I have lived here for over fifty years, but Alan has been here for nearly sixty.
In 1957 he was looking for a place of his own. It had to be somewhere isolated, landlocked. He needed a place where he could discover whether he was a writer. His family have lived on the same square mile of Alderley, in Cheshire, since at least 1592. He wanted to stay close to those roots, so he limited his search to a five mile radius of his parents’ home.
He was two miles outside his limit when he saw this:
A torn piece of hardboard was lodged in the hedge. On it was daubed in whitewash: 17th. CENTURY COTTAGE FOR SALE. I pushed my bicycle down the overgrown path, across the brook and up the field.
The line of the roof appeared and, with each step, the house stood up from the land. This was no seventeenth century cottage. t was a timber-frame medieval hall that had been divided into two cottages. One was for sale. I lifted the doorknocker at 7.20. p.m. on 19th. April 1957. Good Friday.
The price was £510, and I had 8s. 3d. I rode back to Alderley.
“And what’s up with you, then?” said my father.
“I’ve seen the only place I can live.”
“And where’s that'”
My father pursed his lips. “That’s a way. Is it for renting?”
“How much have you got?”
“Eight and thruppence.”
My father put on his cap and left. He was back within the hour.
“How much did you say?”
“You’ve got it.”
He then revealed that since my birth he had been paying a penny a week for me to be a member of The Independent Order of Oddfellows. And he knew that the local Lodge Secretary would be propping up the bar at the Union Club. As my father told it, the conversation went as follows.
“Our Alan needs £510 pounds for a house.”
“Then he’d best have it. And I’ll have a pint of bitter.”
Alan was 21 with a 100% mortgage, and no prospects; owner of an acre of garden and part of a semi-derelict house with no electricity, no running water and no drains.
Alan was right; it is the only place he can live. He is a writer whose novels are permeated by a deep sense of place. But he is also a historian, an archaeologist and champion of the heritage of Cheshire. His interaction with his acre of land has been profound.
As for me, I am the jack-of-all-trades. I’m the gardener that finds the pottery sherds and the flints and the slag, which, when identified by the experts that come here, provide the evidence that this acre has been occupied since the Mesolithic.
For 10,000 years people have found here a good place. It was a sacred site over millennia. The house stands on a prehistoric burial mound, on the edge of which we found a Bronze Age cremation, radio-carbon dated to around 1,800 BC. This site is still yielding its secrets. And with the excitement of each new discovery comes a greater obligation to care for what is here and protect it for the future.
By 1968 Alan had written three novels: The Weirdstone of Brisingamen, The Moon of Gomrath and Elidor; all set within twelve miles of his home. He had bought the other cottage for £110 and the house became known as Toad Hall, not due to any association withThe Wind in the Willows, but because in Cheshire dialect ‘the old’ sounds like ‘toad’. We had electricity, two electric typewriters and a photocopier, but still no drains. The children were growing up. I was desperate for a flush lavatory, but we had no predictable income, and certainly no money for the luxury of a septic tank.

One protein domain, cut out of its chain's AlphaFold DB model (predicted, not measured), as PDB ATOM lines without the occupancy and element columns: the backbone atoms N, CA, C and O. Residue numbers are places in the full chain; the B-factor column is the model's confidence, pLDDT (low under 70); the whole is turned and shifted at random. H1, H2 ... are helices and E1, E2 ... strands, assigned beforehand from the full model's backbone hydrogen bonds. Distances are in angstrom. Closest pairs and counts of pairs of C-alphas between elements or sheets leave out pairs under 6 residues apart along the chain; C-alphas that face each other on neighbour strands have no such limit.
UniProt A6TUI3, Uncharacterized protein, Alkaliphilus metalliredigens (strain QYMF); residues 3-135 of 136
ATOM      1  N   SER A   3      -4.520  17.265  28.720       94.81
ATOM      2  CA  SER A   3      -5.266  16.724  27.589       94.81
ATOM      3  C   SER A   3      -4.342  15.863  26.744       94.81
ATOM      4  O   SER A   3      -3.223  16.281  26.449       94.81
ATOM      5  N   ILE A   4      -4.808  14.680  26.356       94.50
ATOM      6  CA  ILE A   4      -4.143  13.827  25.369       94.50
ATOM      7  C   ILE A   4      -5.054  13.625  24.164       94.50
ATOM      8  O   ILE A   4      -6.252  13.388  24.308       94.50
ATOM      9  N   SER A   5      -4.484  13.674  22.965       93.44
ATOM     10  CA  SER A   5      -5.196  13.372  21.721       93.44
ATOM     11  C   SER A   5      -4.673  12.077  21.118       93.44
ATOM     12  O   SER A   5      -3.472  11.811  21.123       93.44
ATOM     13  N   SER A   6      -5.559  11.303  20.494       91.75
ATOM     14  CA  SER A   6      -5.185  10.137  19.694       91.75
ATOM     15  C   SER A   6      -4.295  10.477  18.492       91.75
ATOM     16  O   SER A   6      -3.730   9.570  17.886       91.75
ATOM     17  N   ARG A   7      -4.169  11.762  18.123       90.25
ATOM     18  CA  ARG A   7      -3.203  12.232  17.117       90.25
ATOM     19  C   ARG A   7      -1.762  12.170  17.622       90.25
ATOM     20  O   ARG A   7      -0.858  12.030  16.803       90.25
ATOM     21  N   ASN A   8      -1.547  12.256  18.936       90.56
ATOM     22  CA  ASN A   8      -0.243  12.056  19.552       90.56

Then Granada Television commissioned Alan to adapt his fourth novel, The Owl Service which draws on the Welsh legend of Math ap Mathonwy, and is set in Wales, not Cheshire, as an eight part television series. This windfall was enough to cover the costs of extending Toad Hall and putting in a septic tank.
We knew how important Toad Hall was and how sensitive any extension would have to be. In Michael Peach we found the right architect. He said we should apply the traditional method of extending a timber building by recycling parts of other buildings. A Grade II listed building eighteen miles away was about to be demolished, he told us; we could use some of that. But the dilapidated house was so beautiful we could not be party to its destruction. So with not enough money to move the two rooms we needed, we took all ten. We dismantled, repaired and rebuilt the Old Medicine House in the garden.
The cost of restoration nearly cost us everything. Cheshire County Council demanded repayment of a loan that they had given us having said they would commute it to a grant. When Patsy Roynon, a school friend of mine, who loved this place and believed in its importance, heard of the threat, she offered to buy a share of the building. Its heritage was secured by the philanthropy of somebody who cared about its future. No public body ever gave us a restoration grant.
In 2004, with Patsy, we founded The Blackden Trust to protect this ancient site. We are the guardians and interpreters of a place that is nurturing us for our lifetimes. In order to protect its future it must be shared with people who respond to its atmosphere. Alan’s need for isolation has yielded to the aims of the Trust. Visitors now come to engage with their heritage at educational workshops and conducted tours and through the research carried out here on the archaeology and history of the area. Our reward is the commitment of the visitors and scholars and volunteers who engage with this very special place. Over the last fifty-nine years, the heritage here has been protected, not by any action of the State, but by the philanthropy of individuals.
Alan and Griselda Garner Daily Telegraph 7th Oct 2016. See the full list of Heritage Angels here: Shortlist 2016